LinITX has other options worth exploring but RevK knows his stuff and has been building his own custom routers since the days BT had 34Mbps Cisco gateways for ADSL. Actually probably just after that :)

Firebricks just work, can't give them higher praise than that.

HTH.
« Last Edit: March 26, 2014, 06:01:35 PM by rizla »
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kitz

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Re: A Firebrick In My Grotto
« Reply #9 on: March 26, 2014, 08:59:59 PM »

Oh and for the people on about multiple GigE ports - still pretty hard to do in a box that size, given the major cpu usage is analysing traffic/terminating tunnels.

Whilst I may have accepted that 10yrs ago and I did accept that reason until <2yrs ago...... but things have moved on, there are much better processors available and its no longer a valid excuse.
 
With FTTC speeds already nearing 100Mb, FTTH exceeding 100Mb and Virgin cable speeds far exceeding 100Mb, what use is a router with 10/100 ports?

We also have the laughable situation with many adsl/vdsl routers that have the ability to process wi-fi traffic at faster speeds than on the LAN. Any half decent PC for about the past 8yrs has been shipped with a GigE LAN card.

The HH4 (typical example of wifi faster than LAN) only lasted about 4 months before they brought out the HH5 which is practically the same aside from the fact it has a vdsl2 port and multiple GigE ports.
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guest

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Re: A Firebrick In My Grotto
« Reply #10 on: March 26, 2014, 09:15:46 PM »

Its not a router per se, its a firewall/VPN endpoint. Bit of a difference between that and consumer routers. The model in question is several years old and even now if you go shopping you won't get much change out of 500 for a decent firewall/endpoint capable of 200Mbps throughput.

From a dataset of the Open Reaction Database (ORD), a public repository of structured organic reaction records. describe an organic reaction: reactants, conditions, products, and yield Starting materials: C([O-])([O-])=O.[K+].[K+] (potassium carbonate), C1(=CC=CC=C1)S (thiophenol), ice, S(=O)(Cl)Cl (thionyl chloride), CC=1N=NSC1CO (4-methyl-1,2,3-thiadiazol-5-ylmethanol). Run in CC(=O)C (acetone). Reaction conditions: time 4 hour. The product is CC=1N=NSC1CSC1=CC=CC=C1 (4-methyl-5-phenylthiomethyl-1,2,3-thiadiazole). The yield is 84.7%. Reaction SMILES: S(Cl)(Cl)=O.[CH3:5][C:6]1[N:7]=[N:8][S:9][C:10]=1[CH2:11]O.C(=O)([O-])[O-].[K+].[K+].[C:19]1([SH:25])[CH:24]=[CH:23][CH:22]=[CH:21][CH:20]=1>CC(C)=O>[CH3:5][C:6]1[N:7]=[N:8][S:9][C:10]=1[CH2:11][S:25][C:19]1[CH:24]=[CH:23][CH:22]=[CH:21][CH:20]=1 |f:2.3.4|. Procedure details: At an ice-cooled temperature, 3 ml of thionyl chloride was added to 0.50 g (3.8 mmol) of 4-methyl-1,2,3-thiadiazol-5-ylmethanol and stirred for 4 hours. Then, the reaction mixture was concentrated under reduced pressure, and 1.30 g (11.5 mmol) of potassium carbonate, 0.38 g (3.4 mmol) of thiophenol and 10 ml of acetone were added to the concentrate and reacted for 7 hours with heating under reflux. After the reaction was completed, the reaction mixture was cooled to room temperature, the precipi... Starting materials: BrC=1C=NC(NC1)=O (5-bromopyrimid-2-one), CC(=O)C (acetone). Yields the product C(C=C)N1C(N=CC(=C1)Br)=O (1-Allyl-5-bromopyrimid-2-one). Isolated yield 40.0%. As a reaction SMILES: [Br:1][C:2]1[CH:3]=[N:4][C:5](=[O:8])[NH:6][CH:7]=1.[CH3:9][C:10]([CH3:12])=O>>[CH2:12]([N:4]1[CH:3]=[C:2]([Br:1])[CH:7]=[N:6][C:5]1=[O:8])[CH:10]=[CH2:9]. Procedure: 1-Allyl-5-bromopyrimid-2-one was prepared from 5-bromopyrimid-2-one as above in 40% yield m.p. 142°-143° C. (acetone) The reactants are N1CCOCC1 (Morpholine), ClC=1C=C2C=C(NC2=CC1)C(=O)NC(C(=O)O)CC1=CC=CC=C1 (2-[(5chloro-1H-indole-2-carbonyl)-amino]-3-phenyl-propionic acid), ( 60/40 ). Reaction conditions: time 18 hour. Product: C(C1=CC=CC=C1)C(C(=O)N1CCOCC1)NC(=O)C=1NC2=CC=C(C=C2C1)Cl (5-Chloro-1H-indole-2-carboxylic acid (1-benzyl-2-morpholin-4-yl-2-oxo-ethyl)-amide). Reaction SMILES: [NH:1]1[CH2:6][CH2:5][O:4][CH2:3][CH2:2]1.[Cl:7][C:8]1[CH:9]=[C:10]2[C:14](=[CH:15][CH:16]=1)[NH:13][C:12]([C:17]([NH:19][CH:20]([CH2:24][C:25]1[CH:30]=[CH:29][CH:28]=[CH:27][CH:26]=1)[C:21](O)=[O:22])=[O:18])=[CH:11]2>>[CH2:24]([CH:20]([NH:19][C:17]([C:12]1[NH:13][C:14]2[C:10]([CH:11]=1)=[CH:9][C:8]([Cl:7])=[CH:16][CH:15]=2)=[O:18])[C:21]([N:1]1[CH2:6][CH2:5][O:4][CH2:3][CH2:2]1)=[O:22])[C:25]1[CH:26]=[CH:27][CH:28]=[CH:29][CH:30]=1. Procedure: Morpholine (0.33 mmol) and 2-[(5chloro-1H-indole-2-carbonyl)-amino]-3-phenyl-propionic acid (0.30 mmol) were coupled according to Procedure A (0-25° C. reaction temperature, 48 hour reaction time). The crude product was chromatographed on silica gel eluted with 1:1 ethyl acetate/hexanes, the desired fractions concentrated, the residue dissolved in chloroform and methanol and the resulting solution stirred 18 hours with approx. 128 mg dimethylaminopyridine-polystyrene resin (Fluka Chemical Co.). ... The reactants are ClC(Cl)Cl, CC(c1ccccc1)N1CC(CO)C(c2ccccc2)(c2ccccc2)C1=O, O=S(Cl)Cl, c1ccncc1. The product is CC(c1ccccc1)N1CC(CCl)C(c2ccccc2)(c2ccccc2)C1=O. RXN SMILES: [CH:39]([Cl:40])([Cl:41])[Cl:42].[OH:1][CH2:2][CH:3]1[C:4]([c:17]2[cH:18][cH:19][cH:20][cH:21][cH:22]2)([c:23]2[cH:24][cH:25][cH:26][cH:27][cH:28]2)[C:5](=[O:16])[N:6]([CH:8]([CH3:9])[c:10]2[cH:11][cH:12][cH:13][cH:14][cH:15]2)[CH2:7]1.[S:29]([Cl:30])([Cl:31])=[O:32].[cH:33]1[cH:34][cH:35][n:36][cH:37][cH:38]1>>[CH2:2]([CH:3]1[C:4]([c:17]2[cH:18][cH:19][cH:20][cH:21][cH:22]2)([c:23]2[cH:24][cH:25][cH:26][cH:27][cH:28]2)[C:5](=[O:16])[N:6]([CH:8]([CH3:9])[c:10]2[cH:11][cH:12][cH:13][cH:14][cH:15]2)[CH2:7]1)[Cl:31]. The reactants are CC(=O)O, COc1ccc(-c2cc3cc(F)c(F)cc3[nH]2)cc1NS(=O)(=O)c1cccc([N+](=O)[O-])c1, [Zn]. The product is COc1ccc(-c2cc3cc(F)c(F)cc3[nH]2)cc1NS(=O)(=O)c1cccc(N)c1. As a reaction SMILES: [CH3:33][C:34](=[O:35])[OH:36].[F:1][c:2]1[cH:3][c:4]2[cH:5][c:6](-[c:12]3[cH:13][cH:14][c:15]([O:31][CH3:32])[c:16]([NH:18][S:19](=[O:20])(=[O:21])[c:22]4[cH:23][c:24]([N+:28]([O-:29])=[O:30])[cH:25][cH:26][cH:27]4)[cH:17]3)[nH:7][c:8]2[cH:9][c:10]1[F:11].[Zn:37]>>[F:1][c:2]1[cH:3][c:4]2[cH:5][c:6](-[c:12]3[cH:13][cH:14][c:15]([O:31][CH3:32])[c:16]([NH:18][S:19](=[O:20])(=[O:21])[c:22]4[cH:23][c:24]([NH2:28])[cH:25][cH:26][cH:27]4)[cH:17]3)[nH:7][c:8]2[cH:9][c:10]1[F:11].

Horses for courses.

There's also a world of difference between fibre, DOCSIS and vectoring but meh you know that anyway.
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sevenlayermuddle

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Re: A Firebrick In My Grotto
« Reply #11 on: March 26, 2014, 10:36:38 PM »

Sounds like a nice thing to have.  The value, for me at least, would be the benefit of a true standalone firewall, bringing with it the possibility of a real, physical, DMZ.   

With such an enhancement to my own network I'd worry a little less about allowing visitors to use my internet connection.  I'm usually too polite to refuse, but I do worry.   

An extra firewall and DMZ would however address many of my concerns about whether their devices may contain malware that's about to trash my servers, or whether they may want to run applications and services that I would never trust myself, such as skype.    :)
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Ronski

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Re: A Firebrick In My Grotto
« Reply #12 on: March 26, 2014, 10:46:35 PM »

My Netgear router (DGND3700) has a guest wi-fi network I can set up (with password), apparently they can only see the internet, and nothing on my network - we have a couple of students staying so have set this up for them. Of course I have no idea how robust it is.
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sevenlayermuddle

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Re: A Firebrick In My Grotto
« Reply #13 on: March 26, 2014, 11:11:47 PM »

My Netgear router (DGND3700) has a guest wi-fi network I can set up (with password), apparently they can only see the internet, and nothing on my network - we have a couple of students staying so have set this up for them. Of course I have no idea how robust it is.

Sounds a lot better than nothing.  In fact, I may look into it more deeply  :)
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roseway

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Re: A Firebrick In My Grotto
« Reply #14 on: March 26, 2014, 11:14:58 PM »

Now you mention it, my Billion 7800DXL has guest WiFi networks too, and there's a tickbox "Clients isolation" which sounds as though it may do the same thing.